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Ikea products face another recall after 159,000 dishes are reported for scalding users.
After receiving 123 reports that its plastic Heroisk and Talrika bowls, plates, and mugs were breaking and causing hot food or liquid to leak out, the Swedish home retailer is recalling all 159,000 of them in the U.S. and Canada. (Four of the reports were injury-related, two required medical attention.) It’s not the first time Ikea’s products have come under fire for causing injury or even death. Last year, tests revealed its Troligtvis travel mug leached harmful chemicals into the liquid inside of it. In 2018, two dogs suffocated to death after getting their heads trapped in the company’s water-dispensing bowls. Worst of all, toppling furniture has killed at least six children. “All our products are tested and comply with applicable standards and legislation,” the company said in a statement. “Despite this, we have received reports of the products breaking.” Customers can return Heroisk and Talrika products for a full refund even without a receipt.
Supreme reportedly delays its lounge chair due to an “unsafe manufacturing flaw.”
Already having released a smaller lawn chair, a director’s chair, and a metal folding chair, the hitmaking streetwear brand Supreme might be holding back its lounge chair after a last-minute defect was reportedly discovered. Estimated to retail between $98 to $128, the delay could actually cause the price to spike if a smalled stock is released. The hype-driven label has become synonymous with drop culture, though some are starting to wonder if it’s over-extending its reach with recent product launches such as a $1,300 ‘50s–style fridge, a T-shirt featuring a teddy bear wearing a strap-on dildo, and a head-scratching fishing collaboration.
David Zwirner debuts a click-to-buy website that will sell artworks from smaller galleries.
During the pandemic, David Zwirner experimented with e-commerce by inviting younger galleries to showcase work on its website with a “buy now” option. The venture proved so successful that Zwirner has now launched Platform, an e-commerce website in which buyers can purchase artwork immediately with the click of a button. “We learned there’s a real place in the art world for e-commerce,” Zwirner told the New York Times. “There’s an audience out there we didn’t know existed. They don’t go to galleries necessarily and they don’t really go to art fairs. They look at things online.” Platform, which debuted last week, will offer 100 works each month from 12 smaller galleries (Charles Moffett, Jessica Silverman, and Bortolami have signed up so far) with prices ranging from $2,500 to $50,000.
After a seven-year tenure, Amale Andraos steps down as the dean of Columbia GSAPP.
Amale Andraos has announced her resignation as dean of Columbia University’s Graduate School of Architecture, Planning, and Preservation (GSAPP). The WORKac co-founder’s seven-year tenure was marked by strengthening GSAPP’s connectivity to the city and fostering collaborations between the institution and other disciplines. Andraos will continue her role as dean throughout 2021 and step down at the end of December. She’ll continue to be involved in GSAPP by serving as special advisor to the president beginning in July. “Climate change is one of the main reasons I accepted to serve as Dean seven years ago,” Andraos wrote in an open letter to students. “I’ll be able to continue to advocate for our disciplines’ urgent transformations so that they may help address the challenges already here and across our shared planet.”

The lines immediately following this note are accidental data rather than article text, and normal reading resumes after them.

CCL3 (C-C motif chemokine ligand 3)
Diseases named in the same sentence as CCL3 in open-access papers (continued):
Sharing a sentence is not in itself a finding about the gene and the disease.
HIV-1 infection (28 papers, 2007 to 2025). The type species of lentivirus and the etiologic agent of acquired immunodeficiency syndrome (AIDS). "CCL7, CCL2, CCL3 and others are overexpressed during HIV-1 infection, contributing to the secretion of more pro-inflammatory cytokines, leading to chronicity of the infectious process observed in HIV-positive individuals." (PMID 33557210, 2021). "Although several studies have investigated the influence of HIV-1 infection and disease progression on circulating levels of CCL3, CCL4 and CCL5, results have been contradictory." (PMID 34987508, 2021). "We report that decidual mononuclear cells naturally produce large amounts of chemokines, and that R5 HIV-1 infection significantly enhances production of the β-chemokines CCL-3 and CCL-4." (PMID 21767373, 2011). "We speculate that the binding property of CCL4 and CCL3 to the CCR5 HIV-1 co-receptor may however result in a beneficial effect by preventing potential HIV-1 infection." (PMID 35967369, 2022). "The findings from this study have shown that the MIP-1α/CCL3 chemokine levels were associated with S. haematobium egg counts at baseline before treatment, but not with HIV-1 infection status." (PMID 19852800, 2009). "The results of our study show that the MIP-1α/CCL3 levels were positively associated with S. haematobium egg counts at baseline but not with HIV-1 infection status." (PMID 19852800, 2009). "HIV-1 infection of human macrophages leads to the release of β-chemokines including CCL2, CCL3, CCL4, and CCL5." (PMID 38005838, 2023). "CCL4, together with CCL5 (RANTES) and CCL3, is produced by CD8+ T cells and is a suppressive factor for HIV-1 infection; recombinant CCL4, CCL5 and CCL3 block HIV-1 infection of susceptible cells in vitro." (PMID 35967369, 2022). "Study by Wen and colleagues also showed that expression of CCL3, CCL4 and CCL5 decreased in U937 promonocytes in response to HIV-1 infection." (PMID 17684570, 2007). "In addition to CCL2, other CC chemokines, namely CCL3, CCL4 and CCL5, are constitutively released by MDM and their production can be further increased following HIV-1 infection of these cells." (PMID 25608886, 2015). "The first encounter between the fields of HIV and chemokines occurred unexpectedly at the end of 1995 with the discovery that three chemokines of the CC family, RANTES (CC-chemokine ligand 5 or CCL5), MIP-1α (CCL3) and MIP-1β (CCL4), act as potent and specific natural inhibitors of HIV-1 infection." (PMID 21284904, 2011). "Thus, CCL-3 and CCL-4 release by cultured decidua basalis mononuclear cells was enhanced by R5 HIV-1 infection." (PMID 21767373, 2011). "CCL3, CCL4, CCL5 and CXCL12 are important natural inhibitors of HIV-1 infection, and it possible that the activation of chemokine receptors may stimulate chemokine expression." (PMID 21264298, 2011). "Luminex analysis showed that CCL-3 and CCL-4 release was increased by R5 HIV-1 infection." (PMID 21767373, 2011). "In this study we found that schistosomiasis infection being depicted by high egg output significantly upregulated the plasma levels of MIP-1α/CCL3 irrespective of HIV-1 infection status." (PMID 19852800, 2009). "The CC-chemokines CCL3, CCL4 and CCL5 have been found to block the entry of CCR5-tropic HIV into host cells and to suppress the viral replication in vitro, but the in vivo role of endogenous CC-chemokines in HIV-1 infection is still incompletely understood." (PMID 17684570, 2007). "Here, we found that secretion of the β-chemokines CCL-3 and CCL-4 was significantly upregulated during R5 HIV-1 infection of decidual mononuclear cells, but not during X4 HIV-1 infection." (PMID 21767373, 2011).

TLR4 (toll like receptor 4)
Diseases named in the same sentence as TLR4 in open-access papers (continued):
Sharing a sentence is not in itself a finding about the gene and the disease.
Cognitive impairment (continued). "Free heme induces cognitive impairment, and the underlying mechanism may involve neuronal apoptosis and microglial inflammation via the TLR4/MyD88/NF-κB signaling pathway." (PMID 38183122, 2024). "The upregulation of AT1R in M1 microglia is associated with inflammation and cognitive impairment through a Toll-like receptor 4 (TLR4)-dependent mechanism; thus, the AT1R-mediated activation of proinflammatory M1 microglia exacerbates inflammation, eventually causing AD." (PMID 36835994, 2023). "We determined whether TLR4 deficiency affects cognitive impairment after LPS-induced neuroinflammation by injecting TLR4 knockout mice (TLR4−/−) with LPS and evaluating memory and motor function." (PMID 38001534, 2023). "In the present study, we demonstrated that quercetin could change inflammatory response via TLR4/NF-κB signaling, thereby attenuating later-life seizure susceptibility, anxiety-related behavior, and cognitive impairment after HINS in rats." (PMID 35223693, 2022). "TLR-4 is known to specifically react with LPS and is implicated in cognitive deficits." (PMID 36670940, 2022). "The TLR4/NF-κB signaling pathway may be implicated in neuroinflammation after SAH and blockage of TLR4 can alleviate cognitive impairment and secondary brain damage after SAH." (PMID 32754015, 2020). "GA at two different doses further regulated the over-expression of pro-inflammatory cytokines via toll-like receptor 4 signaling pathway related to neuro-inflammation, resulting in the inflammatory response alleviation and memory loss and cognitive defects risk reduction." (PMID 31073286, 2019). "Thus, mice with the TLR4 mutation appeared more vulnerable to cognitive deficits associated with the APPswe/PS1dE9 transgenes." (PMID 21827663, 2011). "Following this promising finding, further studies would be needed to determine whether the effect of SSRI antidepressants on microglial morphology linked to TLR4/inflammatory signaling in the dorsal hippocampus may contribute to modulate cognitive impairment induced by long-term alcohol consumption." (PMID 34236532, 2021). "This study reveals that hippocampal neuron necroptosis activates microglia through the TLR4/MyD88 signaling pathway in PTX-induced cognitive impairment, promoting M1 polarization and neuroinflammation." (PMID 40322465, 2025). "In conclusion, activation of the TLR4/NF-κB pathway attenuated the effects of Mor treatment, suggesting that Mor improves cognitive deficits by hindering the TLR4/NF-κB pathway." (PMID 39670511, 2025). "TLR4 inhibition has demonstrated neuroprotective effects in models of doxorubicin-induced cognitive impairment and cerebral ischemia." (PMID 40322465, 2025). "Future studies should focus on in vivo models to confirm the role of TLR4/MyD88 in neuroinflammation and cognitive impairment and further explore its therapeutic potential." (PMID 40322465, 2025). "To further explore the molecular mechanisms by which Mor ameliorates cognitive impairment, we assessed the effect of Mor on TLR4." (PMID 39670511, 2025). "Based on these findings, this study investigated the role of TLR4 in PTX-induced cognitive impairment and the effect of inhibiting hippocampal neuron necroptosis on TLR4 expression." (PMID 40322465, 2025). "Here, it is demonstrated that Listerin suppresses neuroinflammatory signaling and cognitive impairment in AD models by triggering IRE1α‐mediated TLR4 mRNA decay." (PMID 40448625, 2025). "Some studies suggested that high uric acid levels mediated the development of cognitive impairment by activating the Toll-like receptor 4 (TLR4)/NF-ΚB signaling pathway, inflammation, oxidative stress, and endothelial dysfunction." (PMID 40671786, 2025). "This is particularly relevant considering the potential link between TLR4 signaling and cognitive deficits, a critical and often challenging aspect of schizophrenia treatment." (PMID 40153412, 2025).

Partisans and BDP Quadrangle unveil initial visuals for 55 Yonge, a 66-floor high-rise in the heart of Toronto.
In the heart of Toronto’s financial district near the King Street station along the Yonge subway line will sit 55 Yonge, an upcoming 66-floor mixed-use tower designed by collaborating architects Partisans and BDP Quadrangle. The building will include approximately 500 new residential units, state-of-the-art office space, and street-level retail. A creative response to the rapid growth of Toronto’s vertical communities, the tower is marked by a single singuous gesture that likens the facade to a fabric (or bubble wrap) and culminates in a series of stepped terraces that minimize shadow impacts on the nearby landmark Cathedral Church of St. James. “It’s a lattice that sinuously joins the residential space to the office space,” Alex Josephson of Partisans says of the facade. “And it shifts along the way; it responds to the different needs of people on different levels.”
The LA Arts Recovery Fund awards $36 million for post-pandemic-relief to arts nonprofits.
The LA Arts Recovery Fund has announced that 90 nonprofit organizations will receive more than $36 million in grants for post-pandemic rebuilding. Grant recipients span the visual arts, theater, music, dance, literary arts, and arts education, and serve communities throughout Los Angeles County. The fund will provide operating support grants ranging from $5,000 to $2 million over a period of two to three years to small and mid-sized arts and culture nonprofits to ensure they can begin the recovery process and re-envision their futures. Initiated by the J. Paul Getty Trust and administered by the California Community Foundation, the fund is a collaboration between local and national funders and is the largest-ever pooled private investment for arts in Los Angeles County.
Today’s attractive distractions:
Kim Jong-un enacts new laws that include bans on mullet hairdos and ripped jeans.
Spotify debuts a series of playlists to improve the wellbeing of your indoor plants.
Balenciaga comes full circle with its historic return to haute couture after 53 years.
Milan’s congested Piazzale Loreto will be reenvisioned as a vibrant green space.